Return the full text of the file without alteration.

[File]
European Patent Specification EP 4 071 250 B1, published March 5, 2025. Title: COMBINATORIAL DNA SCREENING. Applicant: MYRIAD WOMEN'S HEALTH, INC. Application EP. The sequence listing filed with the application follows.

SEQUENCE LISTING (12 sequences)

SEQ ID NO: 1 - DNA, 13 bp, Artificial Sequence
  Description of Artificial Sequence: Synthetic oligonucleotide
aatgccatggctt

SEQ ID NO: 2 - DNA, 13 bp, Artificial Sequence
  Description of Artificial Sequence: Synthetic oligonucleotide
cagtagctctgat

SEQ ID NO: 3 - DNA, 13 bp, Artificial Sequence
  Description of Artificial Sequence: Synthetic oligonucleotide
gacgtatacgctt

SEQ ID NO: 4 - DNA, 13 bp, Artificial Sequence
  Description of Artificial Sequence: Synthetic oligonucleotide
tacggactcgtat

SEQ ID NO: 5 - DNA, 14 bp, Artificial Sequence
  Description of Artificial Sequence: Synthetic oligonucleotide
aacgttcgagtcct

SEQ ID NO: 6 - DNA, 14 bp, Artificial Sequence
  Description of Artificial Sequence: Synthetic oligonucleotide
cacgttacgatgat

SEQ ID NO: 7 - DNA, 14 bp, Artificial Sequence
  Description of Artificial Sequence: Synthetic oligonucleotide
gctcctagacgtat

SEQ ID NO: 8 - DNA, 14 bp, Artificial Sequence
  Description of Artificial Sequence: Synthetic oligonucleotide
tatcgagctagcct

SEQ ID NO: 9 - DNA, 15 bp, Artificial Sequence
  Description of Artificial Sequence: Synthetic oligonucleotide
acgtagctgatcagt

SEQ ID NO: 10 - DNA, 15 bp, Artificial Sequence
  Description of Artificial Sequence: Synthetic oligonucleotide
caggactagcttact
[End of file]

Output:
European Patent Specification EP 4 071 250 B1, published March 5, 2025. Title: COMBINATORIAL DNA SCREENING. Applicant: MYRIAD WOMEN'S HEALTH, INC. Application EP. The sequence listing filed with the application follows.

SEQUENCE LISTING (12 sequences)

SEQ ID NO: 1 - DNA, 13 bp, Artificial Sequence
  Description of Artificial Sequence: Synthetic oligonucleotide
aatgccatggctt

SEQ ID NO: 2 - DNA, 13 bp, Artificial Sequence
  Description of Artificial Sequence: Synthetic oligonucleotide
cagtagctctgat

SEQ ID NO: 3 - DNA, 13 bp, Artificial Sequence
  Description of Artificial Sequence: Synthetic oligonucleotide
gacgtatacgctt

SEQ ID NO: 4 - DNA, 13 bp, Artificial Sequence
  Description of Artificial Sequence: Synthetic oligonucleotide
tacggactcgtat

SEQ ID NO: 5 - DNA, 14 bp, Artificial Sequence
  Description of Artificial Sequence: Synthetic oligonucleotide
aacgttcgagtcct

SEQ ID NO: 6 - DNA, 14 bp, Artificial Sequence
  Description of Artificial Sequence: Synthetic oligonucleotide
cacgttacgatgat

SEQ ID NO: 7 - DNA, 14 bp, Artificial Sequence
  Description of Artificial Sequence: Synthetic oligonucleotide
gctcctagacgtat

SEQ ID NO: 8 - DNA, 14 bp, Artificial Sequence
  Description of Artificial Sequence: Synthetic oligonucleotide
tatcgagctagcct

SEQ ID NO: 9 - DNA, 15 bp, Artificial Sequence
  Description of Artificial Sequence: Synthetic oligonucleotide
acgtagctgatcagt

SEQ ID NO: 10 - DNA, 15 bp, Artificial Sequence
  Description of Artificial Sequence: Synthetic oligonucleotide
caggactagcttact